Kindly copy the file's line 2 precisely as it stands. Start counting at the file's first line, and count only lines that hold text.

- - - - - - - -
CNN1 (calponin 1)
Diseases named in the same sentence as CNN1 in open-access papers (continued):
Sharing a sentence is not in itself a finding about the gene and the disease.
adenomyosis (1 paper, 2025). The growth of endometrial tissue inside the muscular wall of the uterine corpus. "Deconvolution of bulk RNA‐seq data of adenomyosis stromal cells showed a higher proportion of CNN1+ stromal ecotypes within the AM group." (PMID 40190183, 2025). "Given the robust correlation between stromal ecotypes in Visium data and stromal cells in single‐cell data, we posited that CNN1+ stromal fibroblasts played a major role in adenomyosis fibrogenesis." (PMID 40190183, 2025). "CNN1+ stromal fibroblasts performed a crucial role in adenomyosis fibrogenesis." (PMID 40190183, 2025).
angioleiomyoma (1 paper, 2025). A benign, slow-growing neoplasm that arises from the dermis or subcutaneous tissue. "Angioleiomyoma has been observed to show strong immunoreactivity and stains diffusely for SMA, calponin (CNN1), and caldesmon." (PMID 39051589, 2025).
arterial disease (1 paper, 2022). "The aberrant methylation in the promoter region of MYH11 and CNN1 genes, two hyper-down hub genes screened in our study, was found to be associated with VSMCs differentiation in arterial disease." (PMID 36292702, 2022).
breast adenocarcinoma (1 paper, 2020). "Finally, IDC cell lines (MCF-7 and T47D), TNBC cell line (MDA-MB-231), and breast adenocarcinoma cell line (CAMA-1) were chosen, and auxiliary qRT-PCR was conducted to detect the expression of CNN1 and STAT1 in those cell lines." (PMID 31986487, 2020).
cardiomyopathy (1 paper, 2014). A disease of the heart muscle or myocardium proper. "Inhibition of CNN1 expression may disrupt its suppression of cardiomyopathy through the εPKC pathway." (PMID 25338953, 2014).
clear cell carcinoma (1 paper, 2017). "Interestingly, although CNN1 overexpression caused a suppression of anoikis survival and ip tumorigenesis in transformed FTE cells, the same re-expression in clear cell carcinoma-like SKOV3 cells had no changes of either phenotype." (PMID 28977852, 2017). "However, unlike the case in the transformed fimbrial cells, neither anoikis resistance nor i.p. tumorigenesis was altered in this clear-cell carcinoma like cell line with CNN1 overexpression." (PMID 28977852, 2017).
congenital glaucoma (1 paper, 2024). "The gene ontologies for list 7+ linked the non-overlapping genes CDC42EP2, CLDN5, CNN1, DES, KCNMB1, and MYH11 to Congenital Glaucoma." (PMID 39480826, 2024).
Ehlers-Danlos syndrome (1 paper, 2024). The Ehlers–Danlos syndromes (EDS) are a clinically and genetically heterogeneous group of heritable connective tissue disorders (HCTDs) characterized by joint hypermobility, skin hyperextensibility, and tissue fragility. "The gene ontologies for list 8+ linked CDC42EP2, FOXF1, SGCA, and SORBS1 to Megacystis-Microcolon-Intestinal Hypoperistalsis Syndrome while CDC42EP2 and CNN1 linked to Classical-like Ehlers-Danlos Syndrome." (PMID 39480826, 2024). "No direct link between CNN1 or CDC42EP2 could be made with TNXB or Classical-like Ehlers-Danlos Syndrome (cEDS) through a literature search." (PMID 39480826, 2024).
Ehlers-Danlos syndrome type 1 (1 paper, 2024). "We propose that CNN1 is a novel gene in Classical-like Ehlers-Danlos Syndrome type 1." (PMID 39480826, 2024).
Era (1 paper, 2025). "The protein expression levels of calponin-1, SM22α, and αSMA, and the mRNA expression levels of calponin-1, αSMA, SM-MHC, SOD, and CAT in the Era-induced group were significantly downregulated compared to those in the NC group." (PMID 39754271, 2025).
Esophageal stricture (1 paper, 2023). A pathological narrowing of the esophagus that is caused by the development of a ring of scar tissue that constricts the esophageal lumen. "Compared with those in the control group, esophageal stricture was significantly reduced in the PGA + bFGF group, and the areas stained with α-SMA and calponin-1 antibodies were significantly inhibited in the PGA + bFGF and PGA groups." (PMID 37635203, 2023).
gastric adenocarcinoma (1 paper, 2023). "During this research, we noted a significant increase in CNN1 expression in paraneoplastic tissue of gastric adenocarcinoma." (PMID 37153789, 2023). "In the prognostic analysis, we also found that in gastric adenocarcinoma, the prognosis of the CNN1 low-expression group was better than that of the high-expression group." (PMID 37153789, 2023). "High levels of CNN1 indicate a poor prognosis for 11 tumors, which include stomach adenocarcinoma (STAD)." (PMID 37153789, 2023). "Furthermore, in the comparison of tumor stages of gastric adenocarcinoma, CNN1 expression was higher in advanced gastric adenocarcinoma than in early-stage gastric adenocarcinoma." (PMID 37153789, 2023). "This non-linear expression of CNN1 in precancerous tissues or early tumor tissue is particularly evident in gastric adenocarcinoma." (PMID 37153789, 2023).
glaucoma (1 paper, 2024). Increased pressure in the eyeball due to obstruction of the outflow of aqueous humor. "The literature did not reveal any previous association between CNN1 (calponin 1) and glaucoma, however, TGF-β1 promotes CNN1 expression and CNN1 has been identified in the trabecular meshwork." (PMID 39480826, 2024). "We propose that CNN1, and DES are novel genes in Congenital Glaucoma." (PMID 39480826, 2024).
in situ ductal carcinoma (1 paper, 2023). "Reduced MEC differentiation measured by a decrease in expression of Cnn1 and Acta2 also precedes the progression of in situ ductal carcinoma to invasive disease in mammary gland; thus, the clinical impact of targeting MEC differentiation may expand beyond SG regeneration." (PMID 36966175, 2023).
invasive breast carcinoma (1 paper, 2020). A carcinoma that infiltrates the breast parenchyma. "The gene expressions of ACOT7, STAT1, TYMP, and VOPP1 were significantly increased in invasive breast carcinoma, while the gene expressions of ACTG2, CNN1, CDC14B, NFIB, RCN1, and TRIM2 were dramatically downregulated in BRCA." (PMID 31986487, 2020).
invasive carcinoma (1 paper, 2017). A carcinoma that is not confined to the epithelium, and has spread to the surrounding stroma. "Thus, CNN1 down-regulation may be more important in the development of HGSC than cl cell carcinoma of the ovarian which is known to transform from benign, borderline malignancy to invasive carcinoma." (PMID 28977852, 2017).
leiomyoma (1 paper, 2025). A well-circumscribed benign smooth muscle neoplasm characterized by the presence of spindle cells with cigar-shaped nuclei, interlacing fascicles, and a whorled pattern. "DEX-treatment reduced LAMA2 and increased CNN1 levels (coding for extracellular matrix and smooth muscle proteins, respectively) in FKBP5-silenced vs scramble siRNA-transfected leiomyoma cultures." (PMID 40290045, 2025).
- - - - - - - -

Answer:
Diseases named in the same sentence as CNN1 in open-access papers (continued):